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Old 06-28-2020, 07:57 PM
 
677 posts, read 936,615 times
Reputation: 1092

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Quote:
Originally Posted by phoebesmom View Post
Be aware that if you work as a public school teacher in Maine, you will not receive social security benefits, or they will be radically cut because of WEP.

It would also make you unable to take your husband's social security when he retires--so a stay at home mom who does not work outside of the home can collect half of his benefit when he retires and she is of age, but the mom who has worked as a teacher cannot collect his benefit.

It's a nightmare, so check it out when thinking of where you want to teach.
How can a state deny a person that has to pay into social security their benefits when they retire? Social Security is run by the federal gov't and every taxpayer pays into the program. It is our money.
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Old 06-29-2020, 04:30 AM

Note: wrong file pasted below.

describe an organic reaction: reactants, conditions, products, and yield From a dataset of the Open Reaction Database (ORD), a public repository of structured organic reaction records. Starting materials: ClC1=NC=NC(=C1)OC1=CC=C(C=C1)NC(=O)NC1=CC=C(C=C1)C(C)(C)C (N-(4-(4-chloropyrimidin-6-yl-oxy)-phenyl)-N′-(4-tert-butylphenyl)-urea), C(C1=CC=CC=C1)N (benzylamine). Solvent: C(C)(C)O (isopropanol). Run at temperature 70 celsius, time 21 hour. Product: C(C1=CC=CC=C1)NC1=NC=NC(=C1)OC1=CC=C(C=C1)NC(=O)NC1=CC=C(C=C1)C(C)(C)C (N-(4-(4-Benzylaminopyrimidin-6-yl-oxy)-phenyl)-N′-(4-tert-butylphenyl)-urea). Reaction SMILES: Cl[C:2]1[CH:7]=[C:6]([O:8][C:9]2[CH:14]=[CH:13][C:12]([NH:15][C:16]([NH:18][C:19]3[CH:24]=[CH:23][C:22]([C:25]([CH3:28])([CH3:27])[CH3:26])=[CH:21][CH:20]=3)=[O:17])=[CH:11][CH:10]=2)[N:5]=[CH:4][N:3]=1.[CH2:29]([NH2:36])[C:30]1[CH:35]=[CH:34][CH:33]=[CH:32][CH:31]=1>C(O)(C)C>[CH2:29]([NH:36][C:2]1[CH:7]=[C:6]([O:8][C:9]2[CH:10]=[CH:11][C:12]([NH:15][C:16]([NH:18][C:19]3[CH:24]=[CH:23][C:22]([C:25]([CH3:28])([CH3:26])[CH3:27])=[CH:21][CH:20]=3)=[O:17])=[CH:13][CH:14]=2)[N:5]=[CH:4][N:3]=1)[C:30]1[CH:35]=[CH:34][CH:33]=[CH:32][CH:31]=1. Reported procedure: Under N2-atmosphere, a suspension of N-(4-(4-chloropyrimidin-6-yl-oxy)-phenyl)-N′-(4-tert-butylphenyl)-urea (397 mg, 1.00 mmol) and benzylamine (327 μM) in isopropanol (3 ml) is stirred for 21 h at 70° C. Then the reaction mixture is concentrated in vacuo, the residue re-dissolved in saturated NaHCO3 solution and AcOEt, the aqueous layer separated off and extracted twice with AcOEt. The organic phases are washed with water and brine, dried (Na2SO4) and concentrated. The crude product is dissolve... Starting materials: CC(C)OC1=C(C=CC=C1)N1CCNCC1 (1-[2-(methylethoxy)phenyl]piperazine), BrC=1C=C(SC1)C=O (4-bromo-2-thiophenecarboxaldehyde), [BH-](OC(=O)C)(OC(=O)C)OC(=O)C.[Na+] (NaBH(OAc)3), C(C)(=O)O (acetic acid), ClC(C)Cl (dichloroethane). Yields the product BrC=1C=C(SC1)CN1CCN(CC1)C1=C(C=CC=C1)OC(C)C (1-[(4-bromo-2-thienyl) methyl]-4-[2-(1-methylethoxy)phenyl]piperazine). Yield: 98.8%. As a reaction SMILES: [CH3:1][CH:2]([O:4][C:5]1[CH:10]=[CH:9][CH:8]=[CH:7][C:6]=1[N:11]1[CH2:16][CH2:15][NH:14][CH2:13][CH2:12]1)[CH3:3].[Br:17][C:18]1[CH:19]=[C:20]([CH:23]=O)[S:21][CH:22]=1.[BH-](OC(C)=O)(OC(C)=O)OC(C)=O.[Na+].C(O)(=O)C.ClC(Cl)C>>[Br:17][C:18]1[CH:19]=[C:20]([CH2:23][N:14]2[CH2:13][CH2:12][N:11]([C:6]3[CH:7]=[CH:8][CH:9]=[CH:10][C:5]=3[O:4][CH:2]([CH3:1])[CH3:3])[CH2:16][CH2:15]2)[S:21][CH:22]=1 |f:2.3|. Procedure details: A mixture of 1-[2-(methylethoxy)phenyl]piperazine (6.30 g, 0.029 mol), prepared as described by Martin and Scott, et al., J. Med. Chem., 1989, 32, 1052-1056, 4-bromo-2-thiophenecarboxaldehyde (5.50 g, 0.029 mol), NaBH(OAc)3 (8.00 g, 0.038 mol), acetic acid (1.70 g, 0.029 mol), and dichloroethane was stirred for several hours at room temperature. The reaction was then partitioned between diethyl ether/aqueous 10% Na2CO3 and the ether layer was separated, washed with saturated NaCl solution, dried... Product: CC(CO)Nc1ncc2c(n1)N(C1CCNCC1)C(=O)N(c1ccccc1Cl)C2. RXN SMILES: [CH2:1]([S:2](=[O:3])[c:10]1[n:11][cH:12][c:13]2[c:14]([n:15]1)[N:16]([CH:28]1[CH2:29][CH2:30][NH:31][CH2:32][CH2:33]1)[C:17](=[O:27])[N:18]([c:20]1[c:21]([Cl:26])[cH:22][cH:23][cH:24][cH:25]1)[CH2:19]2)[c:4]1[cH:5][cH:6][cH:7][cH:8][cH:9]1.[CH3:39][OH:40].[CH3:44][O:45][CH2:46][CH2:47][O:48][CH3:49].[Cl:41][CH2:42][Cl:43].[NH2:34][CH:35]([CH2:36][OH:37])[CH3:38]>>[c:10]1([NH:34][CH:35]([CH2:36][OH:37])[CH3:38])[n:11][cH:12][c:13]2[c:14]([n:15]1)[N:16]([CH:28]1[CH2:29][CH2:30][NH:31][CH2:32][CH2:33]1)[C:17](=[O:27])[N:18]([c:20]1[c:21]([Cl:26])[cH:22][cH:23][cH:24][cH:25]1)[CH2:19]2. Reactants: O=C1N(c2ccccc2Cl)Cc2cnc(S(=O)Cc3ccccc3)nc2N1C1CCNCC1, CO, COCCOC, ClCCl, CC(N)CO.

17,448 posts, read 9,748,223 times
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Quote:
Originally Posted by NYLIER View Post
How can a state deny a person that has to pay into social security their benefits when they retire? Social Security is run by the federal gov't and every taxpayer pays into the program. It is our money.
Public sector employees in a number of states opt out of the Social Security system and are in a state/local pension system instead. Social Security law has an anti-double dip provision to account for this. The states are Alaska, California, Colorado, Connecticut, Illinois, Louisiana, Maine, Massachusetts, Missouri, Nevada, Ohio, and Texas. Some local governments in other states also opt out. Those are Georgia, Kentucky, and Rhode Island. Just CALPERS in California is 1.9 million state and local workers.